What Happens To The Phase One China Trade Deal If Biden Is President?
If the polls are right, and who is saying that they are (?), Joe Biden will be elected president on November 6. What happens to one of the biggest signature trade policies of the Trump era in that case — the “amazingly great” China phase one trade deal?
Best hunch: it’s dead.
Joe Biden is not going to focus on trade with China. Tariffs will eventually fall one by one. A Biden presidency is more likely to leave China policy up to the Commerce Department (adding Chinese companies to Entity List that restricts companies from doing business with them) and the State Department, who will likely slap China with individual Magnitsky Act sanctions, with a handful of non-household corporate names thrown in there, for human rights issue associated with Uighur Muslims in Xinjiang.
“I suspect that Phase one survives through November, but risks to the deal rise somewhat as the U.S. elections comes within the 60-day notice period for the deal,” Brian McCarthy, chief strategist for Macrolens, told clients in his weekend report to clients on Friday. “The market will view a U.S. exit negatively, but the reaction might be muted by the fact that in the event of a Biden victory, Phase One is dead anyway.”
China expects the U.S. to denounce decoupling and promise to work on climate change to appease Biden.
Biden’s adversary has a totally different view.
In a Fox News interview, Trump raised the possibility of decoupling the U.S. economy from China. In a video excerpt, Trump told interviewer Steve Hilton about splitting with our top source of imports, “It’s something that if they don’t treat us right I would certainly, I would certainly do that.”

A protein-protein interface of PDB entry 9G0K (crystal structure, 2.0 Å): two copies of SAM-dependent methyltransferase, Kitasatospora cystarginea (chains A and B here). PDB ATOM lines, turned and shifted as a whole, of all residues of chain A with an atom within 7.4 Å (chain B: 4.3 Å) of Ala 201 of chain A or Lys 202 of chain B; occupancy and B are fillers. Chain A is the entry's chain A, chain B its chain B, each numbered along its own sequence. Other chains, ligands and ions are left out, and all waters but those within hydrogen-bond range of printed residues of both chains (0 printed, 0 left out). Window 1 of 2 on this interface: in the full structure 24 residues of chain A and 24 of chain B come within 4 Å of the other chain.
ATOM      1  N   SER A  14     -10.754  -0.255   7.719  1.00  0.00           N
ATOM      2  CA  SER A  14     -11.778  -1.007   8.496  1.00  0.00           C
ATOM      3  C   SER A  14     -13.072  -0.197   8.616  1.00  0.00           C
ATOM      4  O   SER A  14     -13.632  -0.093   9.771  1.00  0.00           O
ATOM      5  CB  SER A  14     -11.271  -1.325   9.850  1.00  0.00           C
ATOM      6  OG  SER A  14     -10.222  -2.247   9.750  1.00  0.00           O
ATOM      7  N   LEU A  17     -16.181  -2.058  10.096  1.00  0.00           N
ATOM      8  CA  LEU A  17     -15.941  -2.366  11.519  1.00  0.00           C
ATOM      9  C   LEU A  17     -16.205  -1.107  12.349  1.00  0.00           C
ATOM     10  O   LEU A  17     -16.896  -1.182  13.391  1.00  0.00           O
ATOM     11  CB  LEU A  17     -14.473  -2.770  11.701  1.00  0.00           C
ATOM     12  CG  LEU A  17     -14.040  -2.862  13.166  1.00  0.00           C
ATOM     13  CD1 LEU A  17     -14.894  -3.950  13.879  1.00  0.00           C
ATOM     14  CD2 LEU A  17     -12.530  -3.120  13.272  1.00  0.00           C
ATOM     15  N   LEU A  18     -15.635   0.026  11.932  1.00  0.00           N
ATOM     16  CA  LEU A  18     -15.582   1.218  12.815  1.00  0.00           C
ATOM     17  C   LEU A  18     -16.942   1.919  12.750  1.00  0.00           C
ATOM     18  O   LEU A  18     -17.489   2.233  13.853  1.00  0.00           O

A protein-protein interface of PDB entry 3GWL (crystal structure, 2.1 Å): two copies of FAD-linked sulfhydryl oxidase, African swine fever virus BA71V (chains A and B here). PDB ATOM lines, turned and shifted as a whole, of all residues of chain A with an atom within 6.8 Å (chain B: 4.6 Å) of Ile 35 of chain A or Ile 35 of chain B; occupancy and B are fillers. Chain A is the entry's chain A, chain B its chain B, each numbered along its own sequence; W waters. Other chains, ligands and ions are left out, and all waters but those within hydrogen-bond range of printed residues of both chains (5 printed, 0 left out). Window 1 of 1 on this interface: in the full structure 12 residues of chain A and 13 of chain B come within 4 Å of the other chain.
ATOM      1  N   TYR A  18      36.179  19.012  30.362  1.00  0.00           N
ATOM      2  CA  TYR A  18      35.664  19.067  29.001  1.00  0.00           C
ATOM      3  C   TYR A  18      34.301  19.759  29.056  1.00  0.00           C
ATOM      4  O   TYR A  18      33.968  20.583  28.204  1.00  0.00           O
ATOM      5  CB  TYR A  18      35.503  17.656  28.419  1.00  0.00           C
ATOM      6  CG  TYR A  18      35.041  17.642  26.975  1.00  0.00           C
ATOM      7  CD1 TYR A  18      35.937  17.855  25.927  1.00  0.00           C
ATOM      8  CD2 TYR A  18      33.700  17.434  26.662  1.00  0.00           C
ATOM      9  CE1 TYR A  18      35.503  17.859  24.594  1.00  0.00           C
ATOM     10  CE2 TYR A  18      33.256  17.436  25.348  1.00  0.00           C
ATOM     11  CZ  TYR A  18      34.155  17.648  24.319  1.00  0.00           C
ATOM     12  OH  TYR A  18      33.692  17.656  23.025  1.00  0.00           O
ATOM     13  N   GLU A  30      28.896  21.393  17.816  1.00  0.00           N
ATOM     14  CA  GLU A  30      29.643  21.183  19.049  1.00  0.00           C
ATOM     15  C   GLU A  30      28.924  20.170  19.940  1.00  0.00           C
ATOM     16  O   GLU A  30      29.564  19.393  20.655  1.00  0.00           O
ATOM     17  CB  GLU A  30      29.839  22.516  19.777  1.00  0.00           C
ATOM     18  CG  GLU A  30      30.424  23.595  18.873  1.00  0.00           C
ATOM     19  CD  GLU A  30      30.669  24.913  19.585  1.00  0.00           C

As for bilateral relations under a Biden Administration,China is offering to trade away a number of Democratic Party wishlist items in a return for Washington to give up on a number of bills in the House and Senate designed to reshore essential medical supplies, and attacks against Chinese multinationals ByteDance — TikTok’s parent — and Huawei, to name the most famous names in the crosshairs.
“We now know that Beijing’s greatest wish is for U.S.–China relations to return to the days of Barack Obama’s administration,” says Michael Shoebridge of the Australian Strategic Policy Institute.
On August 5, China’s Foreign Minister Wang Yi offered a new U.S. administration a do-over, saying Beijing wanted to restart dialogue with the U.S. “at any level, in any area and at any time. All issues can be put on the table for discussion,” Wang said.
But that is already happening.
Xi Jinping was the first leader to meet with President Trump in the U.S. in his first year in office.
Robert Lighthizer, the U.S. Trade Representative, spoke again with this counterpart Liu He, on Monday to discuss trade deal progress.
Wang said in his address that was clearly meant to make its way to Biden’s basement that Beijing “will work” with the U.S. to ease current tensions and “put relations back on the track of no conflict, no confrontation,” and China’s favorite words “mutual respect.”
This is playing right into the Biden team’s mission statement of working with other countries and playing nice, because Trump plays mean. Biden believes politics is personal. Trump, on the other hand, believes politics is a business deal, a merger and an acquisition.
But as Shoebridge points out, this “great man” theory of leadership is a failure. That’s not how politics plays out. It’s definitely not how deals are made.
“The fundamental fact of strategic and technological competition between China and the U.S. makes any personal chemistry of far less value,” he writes. “Xi Jinping simply won’t concede on issues because he’s shared 25 meals and travelled 17,000 miles with Biden. But he’d be delighted if Biden did.”
Also, this is worth a read on a Sunday night: